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at your service

Setting up lunch at the conference
I was working at a conference (Christian Faith and the University) this past week in Montreal.  The schedule featured many top scholars in the fields of Christian history, ethics, biblical studies, and practical theology. If anyone has ever been a conference assistant, you know that it means being the first to arrive and the last to leave. It means setting up the registration desk, greeting people, making  coffee and arranging refreshments in an aesthetically pleasing way, accepting deliveries from the caterer, setting up meeting spaces, putting up posters and signs, carrying cases of water and trays of food up and down flights of stairs, and basically doing anything and everything that needs to be done to help the conference run smoothly.

Some of the benefits of working at a conference such as this are that you get to meet many interesting and influential people who know a lot about different aspects of theology, and you can take in some of their presentations and talks. For graduate students such as me, this is a prime opportunity to listen to the latest thoughts and ideas from people working in the same field. This can add to your knowledge and enhance your own work. In addition, you have the chance to introduce yourself to people who might give you a job down the road or be able to guide you in your research. At least that's the theory.

Friday was a super long day starting at 6 am and ending when I got home just after 10:30 pm. I had spent most of the day making coffee, setting out refreshments, cleaning up after people, answering questions, and carrying large quantities of food down a flight of stairs.  My fellow conference assistants were doing what they were supposed to do which meant that at times they took a break to attend some of the sessions and I was left alone to hold down the fort. By the end of the day, I was feeling a bit sorry for myself. I hadn't had a chance to take in very many talks, I had not really made any connections, and I felt more like a waitress or stewardess than a doctoral student.  Here is a dramatized version of the conversation I had with God that night.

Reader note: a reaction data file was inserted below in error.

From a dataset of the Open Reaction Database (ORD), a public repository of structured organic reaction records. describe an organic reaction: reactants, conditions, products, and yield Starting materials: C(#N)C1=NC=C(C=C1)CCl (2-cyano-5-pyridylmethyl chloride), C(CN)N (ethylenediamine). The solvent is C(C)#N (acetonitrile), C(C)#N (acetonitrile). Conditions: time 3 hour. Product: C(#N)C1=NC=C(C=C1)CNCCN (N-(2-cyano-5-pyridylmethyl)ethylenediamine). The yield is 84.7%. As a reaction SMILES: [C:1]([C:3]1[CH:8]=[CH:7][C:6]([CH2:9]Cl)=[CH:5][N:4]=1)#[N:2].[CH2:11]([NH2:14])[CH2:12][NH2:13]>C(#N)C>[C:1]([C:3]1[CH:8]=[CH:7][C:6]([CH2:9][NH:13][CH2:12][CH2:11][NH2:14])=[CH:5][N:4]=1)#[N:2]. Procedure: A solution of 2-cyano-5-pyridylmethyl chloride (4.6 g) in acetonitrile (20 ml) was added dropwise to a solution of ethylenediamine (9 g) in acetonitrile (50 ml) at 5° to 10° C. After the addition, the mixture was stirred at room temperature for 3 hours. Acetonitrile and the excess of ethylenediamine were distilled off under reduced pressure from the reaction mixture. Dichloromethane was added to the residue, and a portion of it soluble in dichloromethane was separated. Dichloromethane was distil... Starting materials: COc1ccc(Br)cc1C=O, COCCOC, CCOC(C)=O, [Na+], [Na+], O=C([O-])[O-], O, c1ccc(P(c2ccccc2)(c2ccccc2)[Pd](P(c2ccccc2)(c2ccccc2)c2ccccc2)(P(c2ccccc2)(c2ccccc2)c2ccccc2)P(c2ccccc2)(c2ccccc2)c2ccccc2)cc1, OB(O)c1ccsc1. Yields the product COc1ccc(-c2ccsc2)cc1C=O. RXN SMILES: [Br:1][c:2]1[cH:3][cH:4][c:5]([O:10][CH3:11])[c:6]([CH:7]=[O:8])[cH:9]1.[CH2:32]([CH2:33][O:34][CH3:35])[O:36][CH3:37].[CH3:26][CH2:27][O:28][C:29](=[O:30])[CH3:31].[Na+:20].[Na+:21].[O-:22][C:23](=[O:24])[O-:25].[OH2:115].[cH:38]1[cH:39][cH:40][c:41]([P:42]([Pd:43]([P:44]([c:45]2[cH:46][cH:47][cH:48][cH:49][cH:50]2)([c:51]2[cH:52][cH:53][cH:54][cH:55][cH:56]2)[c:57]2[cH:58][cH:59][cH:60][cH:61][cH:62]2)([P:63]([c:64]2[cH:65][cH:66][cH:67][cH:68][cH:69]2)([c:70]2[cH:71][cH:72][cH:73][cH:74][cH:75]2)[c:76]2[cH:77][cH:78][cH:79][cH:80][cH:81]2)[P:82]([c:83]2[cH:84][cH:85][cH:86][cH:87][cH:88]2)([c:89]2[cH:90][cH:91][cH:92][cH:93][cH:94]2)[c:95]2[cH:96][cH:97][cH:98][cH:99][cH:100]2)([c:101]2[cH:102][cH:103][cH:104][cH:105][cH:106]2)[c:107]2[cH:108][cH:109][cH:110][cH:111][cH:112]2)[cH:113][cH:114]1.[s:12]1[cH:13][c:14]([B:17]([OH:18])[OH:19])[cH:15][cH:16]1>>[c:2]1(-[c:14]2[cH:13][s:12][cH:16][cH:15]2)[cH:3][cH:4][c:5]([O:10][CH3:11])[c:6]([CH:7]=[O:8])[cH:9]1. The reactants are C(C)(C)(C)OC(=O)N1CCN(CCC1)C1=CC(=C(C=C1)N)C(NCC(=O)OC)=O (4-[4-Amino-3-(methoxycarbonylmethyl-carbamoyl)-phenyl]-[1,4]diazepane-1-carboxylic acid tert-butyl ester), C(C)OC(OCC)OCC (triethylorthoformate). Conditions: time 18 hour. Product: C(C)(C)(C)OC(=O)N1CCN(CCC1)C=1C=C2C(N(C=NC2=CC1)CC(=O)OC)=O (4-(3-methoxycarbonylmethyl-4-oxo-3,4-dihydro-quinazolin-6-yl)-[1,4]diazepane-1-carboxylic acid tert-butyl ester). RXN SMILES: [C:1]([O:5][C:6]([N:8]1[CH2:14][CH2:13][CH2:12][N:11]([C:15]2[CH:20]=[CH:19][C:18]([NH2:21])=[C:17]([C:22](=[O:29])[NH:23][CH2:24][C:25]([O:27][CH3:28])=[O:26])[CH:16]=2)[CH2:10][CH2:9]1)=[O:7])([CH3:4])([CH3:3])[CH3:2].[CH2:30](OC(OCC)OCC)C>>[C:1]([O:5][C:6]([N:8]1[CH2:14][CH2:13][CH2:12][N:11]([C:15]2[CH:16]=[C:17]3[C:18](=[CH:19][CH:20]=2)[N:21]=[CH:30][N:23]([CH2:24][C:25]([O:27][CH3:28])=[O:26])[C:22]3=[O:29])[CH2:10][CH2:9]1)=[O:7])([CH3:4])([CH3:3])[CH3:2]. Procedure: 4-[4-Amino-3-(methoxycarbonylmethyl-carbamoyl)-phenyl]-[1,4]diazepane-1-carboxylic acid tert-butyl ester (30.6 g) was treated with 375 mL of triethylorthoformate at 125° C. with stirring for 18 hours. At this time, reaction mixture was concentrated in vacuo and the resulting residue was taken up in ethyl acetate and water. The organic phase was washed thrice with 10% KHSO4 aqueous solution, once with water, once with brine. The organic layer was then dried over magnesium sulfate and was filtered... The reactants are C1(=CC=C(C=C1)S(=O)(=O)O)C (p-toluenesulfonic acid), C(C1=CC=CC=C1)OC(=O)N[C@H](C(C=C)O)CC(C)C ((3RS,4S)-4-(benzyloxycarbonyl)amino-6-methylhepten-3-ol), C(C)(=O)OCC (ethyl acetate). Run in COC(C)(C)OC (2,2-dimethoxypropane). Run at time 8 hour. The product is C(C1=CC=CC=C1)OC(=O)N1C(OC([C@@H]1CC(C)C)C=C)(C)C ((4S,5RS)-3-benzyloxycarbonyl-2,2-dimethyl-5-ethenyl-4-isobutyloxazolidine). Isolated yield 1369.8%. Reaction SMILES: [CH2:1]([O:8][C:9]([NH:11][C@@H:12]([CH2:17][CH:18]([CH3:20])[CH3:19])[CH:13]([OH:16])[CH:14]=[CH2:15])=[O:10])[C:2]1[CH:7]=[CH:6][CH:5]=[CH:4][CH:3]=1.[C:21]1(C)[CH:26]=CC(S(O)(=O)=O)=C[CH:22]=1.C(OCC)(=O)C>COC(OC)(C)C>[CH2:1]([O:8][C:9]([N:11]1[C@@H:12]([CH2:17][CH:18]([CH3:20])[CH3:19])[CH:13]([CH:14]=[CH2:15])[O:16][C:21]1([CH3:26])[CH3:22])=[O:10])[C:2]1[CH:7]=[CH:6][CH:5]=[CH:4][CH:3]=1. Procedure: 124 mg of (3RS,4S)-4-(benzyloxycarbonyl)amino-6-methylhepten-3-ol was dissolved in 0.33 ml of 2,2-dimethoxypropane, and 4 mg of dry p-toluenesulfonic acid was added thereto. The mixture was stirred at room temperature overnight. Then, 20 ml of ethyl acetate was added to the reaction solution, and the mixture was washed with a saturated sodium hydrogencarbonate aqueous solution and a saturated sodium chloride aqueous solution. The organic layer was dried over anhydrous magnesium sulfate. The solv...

M: All I do is make coffee and set up cookies while everyone else gets to network and meet important people and hear amazing talks which help them in their research!  What about me? When do I get a break?
G: Oh, little one. Your job is to serve. So serve! Do it well and do it with joy. Don't worry about promoting yourself. That's not your job. Can you focus on serving and trust me with everything else?
M: Yes. I think I can.

On Saturday morning I arrived at the conference, tired but with a new attitude.  I was there to serve, so I made coffee while others were attending and giving presentations. I set up cookies and helped the caterer carry lunch down a flight of stairs (with some help this time, yay!). When the attendees arrived for their meal, I volunteered to be on hand to see to their needs and direct traffic.  I saw the woman whom I had met over drinks the night before go through the line, so I quickly said hi and told her I had enjoyed hearing about her work in practical theology and spirituality and hopefully we would see each other again. She promptly invited me to a conference she was organizing in Zurich and told me she could probably fit me in as a presenter. The conversation was no longer than 5 minutes; she went off to eat her lunch and I continued to assist the lunch-eaters. But my heart was pounding.  Had I just been invited to attend a conference in Switzerland to speak about Christian spirituality? Without even trying to promote myself?

I was reminded of the story about how two of Jesus' disciples tried to secure favoured positions for themselves in the kingdom of God. After Jesus indicated that he was not able to grant them their request, he called all the disciples together to set things straight..

When the ten others heard about this, they lost their tempers, thoroughly disgusted with the two brothers. So Jesus got them together to settle things down. He said, “You’ve observed how godless rulers throw their weight around, how quickly a little power goes to their heads. It’s not going to be that way with you. Whoever wants to be great must become a servant. Whoever wants to be first among you must be your slave. That is what the Son of Man has done: He came to serve, not be served—and then to give away his life in exchange for the many who are held hostage.” (Matthew 20:24-28, The Message)

Jesus came to serve and he asks us to do the same.  Whether we gain great positions in this world or the next is not really our concern. We are simply to serve.  And we have to be careful not to see serving as some sort of magic key which unlocks success; that is not the point of my story. The point here is that when I do what Jesus asks of me (to serve) then I align myself with the ways of God. My life ends up going "with the grain" of the kingdom of God, so to speak, instead of being at odds with it. And when we are going with Jesus (obedience), his purposes are accomplished and our life flourishes. Flourishing may not look like worldly success (Jesus ended up being killed) but it always brings the kingdom of heaven to earth. It always gives a gift to those we come into contact with. And it always shines bright with hope, grace, and love.

May I continue to learn how to serve in every situation.  Even in Switzerland.

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